Until the late 1950s, many travelled by train. Clones was a vital railway hub and that helped build the tradition whereby St Tiernach’s Park would host the biggest games. By the end of the decade, though, roads had improved and cars were becoming more commonplace. Railways, north and south, were closing dow, the sleepers destined to rot in the ground and be overgrown by weeds.

With personal ownership of cars increasing, inter-county teams could streamline their preparations, meeting at central locations to train during the week. On and off the field, the late 1950s was a time of radical change.

Footballers of Cavan had come to see the Ulster final, and lifting the cup at the end of it, as their birthright. But by the dawn of 1959, Charlie had been a first-choice senior footballer for three championships and had yet to pick up an Ulster medal; his only final appearance ended in a chastening 10-point defeat.

Charlie was the anointed one, the forward who was destined to keep the colours of the tribe flying for another generation. It wasn’t supposed to be like this.

Gallagher was making his name with UCD and had been carving up defences in the green and white hoops of Cootehill since he was a boy but in the royal blue and white of Cavan, progress had stalled.

By the dawn of 1959, alterations had been made to the landscape.

Cavan, though, eased to a handy 2-9 to 0-4 win over Donegal in their championship opener in Ballybofey. A last-minute Brian Gallagher point earned a draw against Armagh next time out in a match the referee accidentally blew up three minutes early.

Cavan won the replay, 1-9 to 1-7, with the Gallaghers scoring 0-3 each and James Brady the remainder.

“To Charlie Gallagher,” wrote Hickey, “goes a special word of praise for what he accomplished, though pitted against a man of the calibre of John McKnight.”

On the other side of the draw, Down had confirmed their dominance over Tyrone by trouncing them in a replay. The Mourne men’s rise had been well-flagged and Cavan were wary.

charliecover

The Celt sports editor, PJ O’Neill, however, could only see a win for the traditional heavyweights. O’Neill, a Wexford native and brother of Polo Grounds referee Martin, had revolutionised the sports pages of the newspaper, in common with what was going on around the country. Interest in Gaelic games was at an unprecedented level – a record 90,000 would attend the following year’s All-Ireland football final – and colour GAA magazines were flying off shelves.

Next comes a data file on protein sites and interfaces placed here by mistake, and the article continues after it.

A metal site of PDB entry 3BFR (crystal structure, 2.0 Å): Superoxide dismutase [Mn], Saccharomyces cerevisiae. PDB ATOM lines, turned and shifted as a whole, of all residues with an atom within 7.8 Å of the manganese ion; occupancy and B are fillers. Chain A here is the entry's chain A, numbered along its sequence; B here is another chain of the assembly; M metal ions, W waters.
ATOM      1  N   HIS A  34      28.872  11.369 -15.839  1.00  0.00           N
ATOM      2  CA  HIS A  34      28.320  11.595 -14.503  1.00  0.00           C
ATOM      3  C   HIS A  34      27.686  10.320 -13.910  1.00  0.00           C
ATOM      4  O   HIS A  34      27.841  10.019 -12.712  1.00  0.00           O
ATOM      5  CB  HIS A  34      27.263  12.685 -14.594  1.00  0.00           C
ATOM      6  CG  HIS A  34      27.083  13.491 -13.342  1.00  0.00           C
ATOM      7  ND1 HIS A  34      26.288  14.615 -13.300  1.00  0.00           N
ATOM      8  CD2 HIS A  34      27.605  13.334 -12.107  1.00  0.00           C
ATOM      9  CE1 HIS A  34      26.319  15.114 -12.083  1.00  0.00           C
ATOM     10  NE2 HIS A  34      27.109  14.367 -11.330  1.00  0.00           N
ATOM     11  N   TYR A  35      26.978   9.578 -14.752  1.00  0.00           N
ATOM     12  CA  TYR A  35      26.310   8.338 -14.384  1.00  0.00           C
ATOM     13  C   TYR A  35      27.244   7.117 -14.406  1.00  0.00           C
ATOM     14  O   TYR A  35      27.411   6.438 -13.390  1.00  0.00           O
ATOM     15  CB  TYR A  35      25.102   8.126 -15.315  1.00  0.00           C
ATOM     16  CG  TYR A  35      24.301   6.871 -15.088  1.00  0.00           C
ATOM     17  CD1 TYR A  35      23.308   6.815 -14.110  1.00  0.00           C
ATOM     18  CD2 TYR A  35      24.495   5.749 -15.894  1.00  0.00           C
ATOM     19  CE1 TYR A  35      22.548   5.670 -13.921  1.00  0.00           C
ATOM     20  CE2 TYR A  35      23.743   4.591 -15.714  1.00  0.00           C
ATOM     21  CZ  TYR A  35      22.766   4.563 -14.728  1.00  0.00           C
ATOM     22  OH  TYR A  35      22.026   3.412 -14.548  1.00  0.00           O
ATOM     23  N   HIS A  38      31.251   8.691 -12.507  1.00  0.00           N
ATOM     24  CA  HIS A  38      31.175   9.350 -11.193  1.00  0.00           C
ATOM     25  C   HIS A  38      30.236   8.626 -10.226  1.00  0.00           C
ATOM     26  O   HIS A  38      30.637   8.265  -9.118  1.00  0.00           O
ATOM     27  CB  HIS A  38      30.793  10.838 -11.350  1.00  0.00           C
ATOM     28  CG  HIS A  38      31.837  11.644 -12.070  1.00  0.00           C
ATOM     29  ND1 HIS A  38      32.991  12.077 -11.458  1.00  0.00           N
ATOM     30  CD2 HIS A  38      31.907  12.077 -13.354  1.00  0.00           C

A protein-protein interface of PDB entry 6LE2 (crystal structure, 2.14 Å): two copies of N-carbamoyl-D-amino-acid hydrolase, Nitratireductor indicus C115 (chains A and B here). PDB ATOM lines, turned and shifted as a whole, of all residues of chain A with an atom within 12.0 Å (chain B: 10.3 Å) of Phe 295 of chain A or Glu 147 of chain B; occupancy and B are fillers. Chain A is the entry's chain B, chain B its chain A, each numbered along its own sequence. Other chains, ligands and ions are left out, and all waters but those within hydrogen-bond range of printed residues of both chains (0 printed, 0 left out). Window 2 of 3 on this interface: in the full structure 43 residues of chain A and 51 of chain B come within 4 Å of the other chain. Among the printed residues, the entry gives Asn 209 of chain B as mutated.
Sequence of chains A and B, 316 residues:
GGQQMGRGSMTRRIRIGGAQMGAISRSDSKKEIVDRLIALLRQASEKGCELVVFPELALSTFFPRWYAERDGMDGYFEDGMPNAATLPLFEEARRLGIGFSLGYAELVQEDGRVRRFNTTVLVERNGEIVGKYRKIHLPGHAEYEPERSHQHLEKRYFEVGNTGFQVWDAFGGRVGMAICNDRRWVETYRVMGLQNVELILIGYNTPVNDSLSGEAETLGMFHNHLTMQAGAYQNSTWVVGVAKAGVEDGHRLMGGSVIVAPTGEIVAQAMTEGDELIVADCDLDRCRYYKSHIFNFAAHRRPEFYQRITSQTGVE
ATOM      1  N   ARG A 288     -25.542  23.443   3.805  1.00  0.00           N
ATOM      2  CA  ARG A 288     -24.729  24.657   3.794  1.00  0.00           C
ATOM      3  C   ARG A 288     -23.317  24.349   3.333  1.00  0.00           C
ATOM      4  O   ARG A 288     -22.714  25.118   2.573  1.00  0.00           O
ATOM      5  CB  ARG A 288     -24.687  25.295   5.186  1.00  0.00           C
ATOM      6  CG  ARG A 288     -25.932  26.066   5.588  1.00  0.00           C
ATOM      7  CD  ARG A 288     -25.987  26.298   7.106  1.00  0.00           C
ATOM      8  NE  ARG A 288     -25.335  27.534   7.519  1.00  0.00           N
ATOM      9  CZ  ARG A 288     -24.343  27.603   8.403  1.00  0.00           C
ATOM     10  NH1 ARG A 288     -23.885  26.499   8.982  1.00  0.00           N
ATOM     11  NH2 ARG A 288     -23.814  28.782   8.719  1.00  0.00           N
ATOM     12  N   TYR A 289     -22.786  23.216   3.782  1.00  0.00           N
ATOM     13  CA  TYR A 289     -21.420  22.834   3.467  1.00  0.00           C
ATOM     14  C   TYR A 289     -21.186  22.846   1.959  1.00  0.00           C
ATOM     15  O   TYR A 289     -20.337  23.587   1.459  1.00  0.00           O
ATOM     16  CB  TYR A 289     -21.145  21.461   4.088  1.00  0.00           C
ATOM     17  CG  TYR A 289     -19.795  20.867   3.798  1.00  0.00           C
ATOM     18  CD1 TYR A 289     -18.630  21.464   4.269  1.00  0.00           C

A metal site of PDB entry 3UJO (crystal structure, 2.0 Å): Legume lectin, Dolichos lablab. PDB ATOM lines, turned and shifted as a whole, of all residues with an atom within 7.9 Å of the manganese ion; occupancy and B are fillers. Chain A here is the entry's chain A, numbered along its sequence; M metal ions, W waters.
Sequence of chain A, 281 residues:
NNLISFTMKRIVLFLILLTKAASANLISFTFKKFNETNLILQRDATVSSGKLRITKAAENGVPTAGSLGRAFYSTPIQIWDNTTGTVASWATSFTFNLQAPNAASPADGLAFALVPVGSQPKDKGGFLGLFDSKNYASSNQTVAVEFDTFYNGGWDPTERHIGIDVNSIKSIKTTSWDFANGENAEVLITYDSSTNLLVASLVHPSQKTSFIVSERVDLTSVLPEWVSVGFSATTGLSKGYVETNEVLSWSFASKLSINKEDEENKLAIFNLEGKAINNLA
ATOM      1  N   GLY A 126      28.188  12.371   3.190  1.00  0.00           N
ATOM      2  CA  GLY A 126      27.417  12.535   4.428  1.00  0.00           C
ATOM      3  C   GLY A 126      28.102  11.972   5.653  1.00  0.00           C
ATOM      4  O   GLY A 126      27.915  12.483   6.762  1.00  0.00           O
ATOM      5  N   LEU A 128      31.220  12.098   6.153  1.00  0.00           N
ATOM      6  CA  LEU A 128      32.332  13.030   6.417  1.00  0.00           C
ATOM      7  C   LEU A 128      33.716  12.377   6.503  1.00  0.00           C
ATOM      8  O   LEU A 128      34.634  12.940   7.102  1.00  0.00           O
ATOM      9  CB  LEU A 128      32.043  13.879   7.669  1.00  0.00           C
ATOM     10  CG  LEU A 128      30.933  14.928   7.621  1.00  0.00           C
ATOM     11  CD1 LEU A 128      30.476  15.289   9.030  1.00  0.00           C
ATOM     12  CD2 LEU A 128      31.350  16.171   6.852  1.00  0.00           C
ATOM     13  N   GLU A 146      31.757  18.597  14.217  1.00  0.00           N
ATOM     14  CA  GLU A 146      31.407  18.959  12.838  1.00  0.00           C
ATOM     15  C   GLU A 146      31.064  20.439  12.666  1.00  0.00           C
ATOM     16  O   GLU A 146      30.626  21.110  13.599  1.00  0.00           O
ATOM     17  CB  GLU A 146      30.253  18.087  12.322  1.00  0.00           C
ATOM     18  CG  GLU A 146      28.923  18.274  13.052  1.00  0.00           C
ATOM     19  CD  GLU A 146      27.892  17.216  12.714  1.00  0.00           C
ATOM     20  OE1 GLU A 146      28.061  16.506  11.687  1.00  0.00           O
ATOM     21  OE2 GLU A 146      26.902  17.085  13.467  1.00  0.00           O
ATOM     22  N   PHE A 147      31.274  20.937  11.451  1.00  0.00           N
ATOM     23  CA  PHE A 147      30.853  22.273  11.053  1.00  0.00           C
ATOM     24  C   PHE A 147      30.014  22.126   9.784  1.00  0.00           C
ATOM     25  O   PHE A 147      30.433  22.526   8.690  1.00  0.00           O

Newspapers were responding; even the staunchly unionist Belfast papers were beginning to carry limited GAA coverage.

O’Neill, who would introduce the Sports Page Arena section to the Celt – effectively an opinion column and soapbox for fans with something to get off their chest – was not one to shy away from calling it as he saw it.

He commented that “if tradition counted for everything, then the match is as good as over” but noted the “deadly lethargy” that had plagued Cavan teams in the previous handful of championships.

“Cavan have had a lean time in the football world,” he wrote, “and the up and coming northern teams have gained in confidence with Cavan’s downfall.”

One had to go back to 1915, when Cavan won the title after a seven-year gap, for the last comparable famine, he noted. But he expected Cavan to win and restore some pride.

The enthusiasm still comes through in chairman TP O’Reilly’s quote in the same article:

“The spirit is excellent and we are definitely out to take the title back to Cavan.”

O’Reilly’s old All-Ireland winning team-mates Hughie O’Reilly and Joe Stafford, along with Higgins, were part of the backroom team and Cavan moved their training base from Virginia to Bailieborough, where they prepared rigorously.

The Evening Herald, which carried a photo of Gallagher, expected Down to mount a strong challenge but, in common with the other papers, did not foresee them claiming a first provincial senior title.

In the end, the Celt’s headline the following week — “Too bad to be true” — told its own tale as Down won their first Ulster title by an astonishing 2-16 to 0-7.

Peadar O’Brien in the Press described Down’s victory as “thoroughly deserved, utterly convincing and wonderfully popular”. It was Down’s first Ulster title and some of their supporters among the 30,000-strong crowd climbed the goalposts, O’Brien recorded, in celebration, placing a Down flag at the peak.

As a metaphor, it could not have been more fitting. In sweltering heat, Cavan’s status as a footballing power seemed to have evaporated while Down, tracksuited and in black shorts (both firsts for a GAA team) tore them to shreds.

At half-time, Down led by 1-10 to 0-2. By the end, the Gallaghers had scored all of Cavan’s total but it mattered little. “Ninety per cent of the Cavan players,” the Celt added, comically, “were literally stuck to the ground.”

For Down, even though they would lose the subsequent All-Ireland semi-final to Galway, things were just starting. The magnificent Sean O’Neill, at 19, had won an Ulster medal at the first time of trying. The 1960s beckoned and promised to be glorious.

On the undercard, the Cavan minors defeated Antrim in the Ulster final. A glimmer of hope, maybe, but the golden age now seemed further away than ever.

Winter was coming and on Christmas Day, Charlie would turn 22. For the first 17 summers of his life, Cavan had won 16 Ulster titles. Since he had come on to the team, they had won none.

He and Brian, Tom Maguire, James Brady and Noel O’Reilly, as usual, shared a car for the trip back to Dublin. On this occasion, it was a sombre journey while, up the road, the party was only starting, in every sense.

“I was fortunate in 1959,” O’Neill would recall, “because I got on the end of a rocket that just took off.”

For Cavan, things would never be the same again.

“Down gave us a hiding in the Ulster final and went on to play Galway in Croke Park in the All-Ireland semi-final,” recalls future star Gabriel Kelly, who attended that match.

“I remember coming out of Croke Park and a fella said: ‘Oh, that Down team is a flash in the pan, you’ll never hear of them again.’ How wrong he was.”

Charlie by Paul Fitzpatrick is published by Ballpoint Press and available in bookstores and online now.